We all need a vacation from time to time to disconnect from our routines, recharge our batteries, and reconnect with those who are nearest and dearest to us.
But as a mom of a large family, I know that vacation expenses add up quickly if I’m not paying attention. In this post, I share how we plan a family-friendly and budget-friendly vacation.
Budget warning – this isn’t a post about how we spent next to nothing on a two-week vacation with five kids. It is a post about how we align our spending with our values and bond with our family while we do that. If that works for you, read on.
How we plan a family-friendly and budget-friendly vacation
Plan Ahead – Activities
I’m grateful that my husband loves to plan out our itinerary ahead of time. He researches multiple options and gives us a short list of activities that look interesting, exciting and challenging. Since we love the great outdoors, many of our holiday activities include nature, hiking and even extreme sports.
It’s critical to plan an itinerary in advance. It ensures that you have the time, space and peace of mind to make choices that align with your family values and budget. It also gives you the opportunity to search for discounts to the national parks and various other attractions.
We schedule times to hang out and relax – which is part of why we’re vacationing. But we limit our chillaxing so the day doesn’t get away from us and so that we don’t end up with a bunch of bored, fighting children.
We like to get an early start on the day – hitting the road by 8:30 or 9:00 am, after morning prayers (שחרית) and a hearty breakfast.
For this vacation, one of our big expenses was rappelling and caving with a hired guide. This financial choice totally aligns with what we love to do and our values-based spending. It’s part of how we set our family financial priorities.
Our trade-off for more money spent on activities is less money spent on food.
Plan Ahead – Food
We also plan out our meals. Traveling with young adults and adults (my boys are ages 11 to 21), means lots of hungry humans. Well-fed and well-nourished people make happier and more agreeable traveling companions.
This is how we do it:
BREAKFAST – the boys prepared three kilos of granola the day before we left. We packed that up together with many liters of cow’s milk, almond milk and oat milk (we have various food intolerances) and some other boxed cereals. We also packed hard boiled eggs and lots of fruit.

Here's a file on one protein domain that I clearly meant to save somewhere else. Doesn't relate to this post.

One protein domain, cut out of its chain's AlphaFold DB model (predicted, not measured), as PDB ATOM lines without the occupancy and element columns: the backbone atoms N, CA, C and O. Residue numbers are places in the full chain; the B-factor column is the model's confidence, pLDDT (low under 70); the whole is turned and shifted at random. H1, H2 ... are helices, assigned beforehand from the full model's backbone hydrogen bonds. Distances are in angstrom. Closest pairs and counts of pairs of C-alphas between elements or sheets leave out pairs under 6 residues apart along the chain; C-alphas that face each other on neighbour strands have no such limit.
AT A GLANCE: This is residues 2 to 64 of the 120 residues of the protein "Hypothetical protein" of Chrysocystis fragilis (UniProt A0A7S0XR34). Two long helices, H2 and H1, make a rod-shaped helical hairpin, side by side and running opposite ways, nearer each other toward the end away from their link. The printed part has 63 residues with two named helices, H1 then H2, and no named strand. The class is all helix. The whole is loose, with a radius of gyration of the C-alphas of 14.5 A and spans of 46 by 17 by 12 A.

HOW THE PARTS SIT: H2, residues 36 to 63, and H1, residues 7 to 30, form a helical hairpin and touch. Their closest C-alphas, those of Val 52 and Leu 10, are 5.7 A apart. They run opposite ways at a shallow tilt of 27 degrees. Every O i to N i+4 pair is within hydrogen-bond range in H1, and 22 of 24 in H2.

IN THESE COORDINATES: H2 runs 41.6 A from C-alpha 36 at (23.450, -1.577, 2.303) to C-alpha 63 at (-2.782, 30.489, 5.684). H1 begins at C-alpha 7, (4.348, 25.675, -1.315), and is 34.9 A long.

LUNCH – We never really had lunch. After a satisfying breakfast, we’re good to go for six to eight hours, even when we’re exerting ourselves hiking. Apples, plums, cucumbers and granola bars packed in our day packs give us enough energy to carry us through till we get back to base in the late afternoon.
AFTERNOON SNACK – When we got back to our tzimmer (see my explanation of our accommodations below) some of us jumped straight into dinner while others had a slice of cheese, a hardboiled egg or a toasted cheese sandwich. We packed lots of bread and sliced cheese but forgot the sandwich maker at home. My boys improvised by warming foil-covered sandwiches on the electric burners.
DINNER – This is where the real planning happens. Luckily, I have a great two-week menu that I created when we took a family vacation to England three years ago. I chose three dinners that I knew everyone would like and which could be made on the barbeque or in the crockpot.
Day 1 – Marinated chicken cutlets and hotdogs prepared on the barbeque. We keep the vegetables simple – canned corn, plus sliced cucumbers and peppers.
Day 2 – Spaghetti Bolognese. Before leaving on vacation, I sautéed two kilos of ground meat with lots of onions and garlic. I split the meat into two containers – one for Day 2 and one for Day 3 – and froze it overnight. I also boiled up a kilo of whole wheat spaghetti noodles.